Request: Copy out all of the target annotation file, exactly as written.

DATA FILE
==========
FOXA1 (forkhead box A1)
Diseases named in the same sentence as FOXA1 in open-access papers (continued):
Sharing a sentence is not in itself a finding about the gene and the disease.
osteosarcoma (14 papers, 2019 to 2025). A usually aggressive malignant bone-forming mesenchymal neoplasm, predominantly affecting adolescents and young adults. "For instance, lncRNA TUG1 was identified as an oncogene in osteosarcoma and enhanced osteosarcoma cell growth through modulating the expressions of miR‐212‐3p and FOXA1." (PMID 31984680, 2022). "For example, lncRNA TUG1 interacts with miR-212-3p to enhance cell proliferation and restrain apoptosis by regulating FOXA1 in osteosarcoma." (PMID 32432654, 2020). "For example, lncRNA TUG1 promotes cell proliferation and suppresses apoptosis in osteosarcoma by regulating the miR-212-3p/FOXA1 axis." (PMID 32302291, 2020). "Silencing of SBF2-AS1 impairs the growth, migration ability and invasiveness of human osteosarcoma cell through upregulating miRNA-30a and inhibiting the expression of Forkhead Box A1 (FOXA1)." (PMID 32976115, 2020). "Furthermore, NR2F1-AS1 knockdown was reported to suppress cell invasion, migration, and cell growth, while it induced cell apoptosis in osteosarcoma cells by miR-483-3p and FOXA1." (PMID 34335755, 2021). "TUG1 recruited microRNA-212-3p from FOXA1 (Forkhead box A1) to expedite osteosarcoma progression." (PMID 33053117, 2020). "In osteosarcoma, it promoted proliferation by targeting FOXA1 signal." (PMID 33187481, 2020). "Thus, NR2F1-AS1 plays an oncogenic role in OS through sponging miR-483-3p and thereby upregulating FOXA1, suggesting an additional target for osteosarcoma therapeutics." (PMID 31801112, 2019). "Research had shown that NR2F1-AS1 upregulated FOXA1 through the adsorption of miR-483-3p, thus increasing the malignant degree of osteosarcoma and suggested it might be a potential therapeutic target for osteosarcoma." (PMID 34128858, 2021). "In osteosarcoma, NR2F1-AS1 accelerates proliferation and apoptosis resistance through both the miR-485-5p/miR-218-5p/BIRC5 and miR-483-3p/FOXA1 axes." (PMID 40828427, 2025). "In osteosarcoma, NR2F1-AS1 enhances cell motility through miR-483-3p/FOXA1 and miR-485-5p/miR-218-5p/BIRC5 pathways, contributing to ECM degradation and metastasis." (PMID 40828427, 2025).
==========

FOXA1 (forkhead box A1)
Diseases named in the same sentence as FOXA1 in open-access papers (continued):
Sharing a sentence is not in itself a finding about the gene and the disease.
osteosarcoma (14 papers, 2019 to 2025). A usually aggressive malignant bone-forming mesenchymal neoplasm, predominantly affecting adolescents and young adults. "For instance, lncRNA TUG1 was identified as an oncogene in osteosarcoma and enhanced osteosarcoma cell growth through modulating the expressions of miR‐212‐3p and FOXA1." (PMID 31984680, 2022). "For example, lncRNA TUG1 interacts with miR-212-3p to enhance cell proliferation and restrain apoptosis by regulating FOXA1 in osteosarcoma." (PMID 32432654, 2020). "For example, lncRNA TUG1 promotes cell proliferation and suppresses apoptosis in osteosarcoma by regulating the miR-212-3p/FOXA1 axis." (PMID 32302291, 2020). "Silencing of SBF2-AS1 impairs the growth, migration ability and invasiveness of human osteosarcoma cell through upregulating miRNA-30a and inhibiting the expression of Forkhead Box A1 (FOXA1)." (PMID 32976115, 2020). "Furthermore, NR2F1-AS1 knockdown was reported to suppress cell invasion, migration, and cell growth, while it induced cell apoptosis in osteosarcoma cells by miR-483-3p and FOXA1." (PMID 34335755, 2021). "TUG1 recruited microRNA-212-3p from FOXA1 (Forkhead box A1) to expedite osteosarcoma progression." (PMID 33053117, 2020). "In osteosarcoma, it promoted proliferation by targeting FOXA1 signal." (PMID 33187481, 2020). "Thus, NR2F1-AS1 plays an oncogenic role in OS through sponging miR-483-3p and thereby upregulating FOXA1, suggesting an additional target for osteosarcoma therapeutics." (PMID 31801112, 2019). "Research had shown that NR2F1-AS1 upregulated FOXA1 through the adsorption of miR-483-3p, thus increasing the malignant degree of osteosarcoma and suggested it might be a potential therapeutic target for osteosarcoma." (PMID 34128858, 2021). "In osteosarcoma, NR2F1-AS1 accelerates proliferation and apoptosis resistance through both the miR-485-5p/miR-218-5p/BIRC5 and miR-483-3p/FOXA1 axes." (PMID 40828427, 2025). "In osteosarcoma, NR2F1-AS1 enhances cell motility through miR-483-3p/FOXA1 and miR-485-5p/miR-218-5p/BIRC5 pathways, contributing to ECM degradation and metastasis." (PMID 40828427, 2025).